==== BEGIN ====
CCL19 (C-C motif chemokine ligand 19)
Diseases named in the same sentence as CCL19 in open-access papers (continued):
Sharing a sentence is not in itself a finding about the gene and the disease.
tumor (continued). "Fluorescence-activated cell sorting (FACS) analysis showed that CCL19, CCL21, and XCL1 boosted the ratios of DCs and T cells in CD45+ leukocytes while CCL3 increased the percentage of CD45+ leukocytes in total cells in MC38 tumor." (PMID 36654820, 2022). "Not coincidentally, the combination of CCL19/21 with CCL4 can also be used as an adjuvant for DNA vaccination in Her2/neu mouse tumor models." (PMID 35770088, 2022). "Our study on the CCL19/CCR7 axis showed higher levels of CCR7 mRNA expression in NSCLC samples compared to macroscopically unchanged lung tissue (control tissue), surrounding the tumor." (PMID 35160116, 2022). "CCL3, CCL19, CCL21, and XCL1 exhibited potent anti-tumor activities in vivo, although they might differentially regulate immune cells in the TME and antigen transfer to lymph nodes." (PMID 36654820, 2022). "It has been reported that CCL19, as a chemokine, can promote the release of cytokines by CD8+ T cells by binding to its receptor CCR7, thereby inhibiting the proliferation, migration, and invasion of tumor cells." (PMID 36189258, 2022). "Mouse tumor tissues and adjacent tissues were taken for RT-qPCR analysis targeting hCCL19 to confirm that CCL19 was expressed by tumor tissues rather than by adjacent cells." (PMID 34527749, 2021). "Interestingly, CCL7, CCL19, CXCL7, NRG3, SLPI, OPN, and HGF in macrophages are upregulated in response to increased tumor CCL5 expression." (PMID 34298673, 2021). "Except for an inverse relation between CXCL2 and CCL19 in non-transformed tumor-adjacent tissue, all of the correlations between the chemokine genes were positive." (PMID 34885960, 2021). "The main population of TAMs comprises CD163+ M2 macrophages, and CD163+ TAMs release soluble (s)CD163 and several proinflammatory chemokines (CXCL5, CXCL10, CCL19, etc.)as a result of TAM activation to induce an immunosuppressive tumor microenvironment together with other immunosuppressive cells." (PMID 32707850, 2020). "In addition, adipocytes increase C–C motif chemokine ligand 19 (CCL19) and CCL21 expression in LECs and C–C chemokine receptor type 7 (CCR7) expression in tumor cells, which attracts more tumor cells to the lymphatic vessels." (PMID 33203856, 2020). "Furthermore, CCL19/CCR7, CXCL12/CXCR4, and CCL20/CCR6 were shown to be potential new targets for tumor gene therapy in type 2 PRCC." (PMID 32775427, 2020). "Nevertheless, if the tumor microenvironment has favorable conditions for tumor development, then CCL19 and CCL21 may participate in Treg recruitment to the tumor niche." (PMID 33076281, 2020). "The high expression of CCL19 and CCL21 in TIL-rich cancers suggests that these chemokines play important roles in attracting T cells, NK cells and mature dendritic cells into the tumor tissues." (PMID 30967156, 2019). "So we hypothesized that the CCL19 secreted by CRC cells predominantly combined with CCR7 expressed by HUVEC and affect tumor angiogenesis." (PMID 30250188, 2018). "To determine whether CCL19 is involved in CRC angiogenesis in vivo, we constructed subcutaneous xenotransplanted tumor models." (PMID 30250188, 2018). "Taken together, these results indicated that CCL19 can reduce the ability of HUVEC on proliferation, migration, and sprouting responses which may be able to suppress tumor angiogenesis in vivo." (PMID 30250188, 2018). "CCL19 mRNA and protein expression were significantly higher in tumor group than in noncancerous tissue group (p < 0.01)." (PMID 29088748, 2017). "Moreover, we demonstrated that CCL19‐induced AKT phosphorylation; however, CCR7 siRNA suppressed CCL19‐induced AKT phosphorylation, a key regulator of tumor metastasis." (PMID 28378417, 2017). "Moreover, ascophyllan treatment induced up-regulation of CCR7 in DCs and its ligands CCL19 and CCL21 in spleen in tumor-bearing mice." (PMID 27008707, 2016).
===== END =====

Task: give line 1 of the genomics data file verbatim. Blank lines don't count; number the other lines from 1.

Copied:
CCL19 (C-C motif chemokine ligand 19)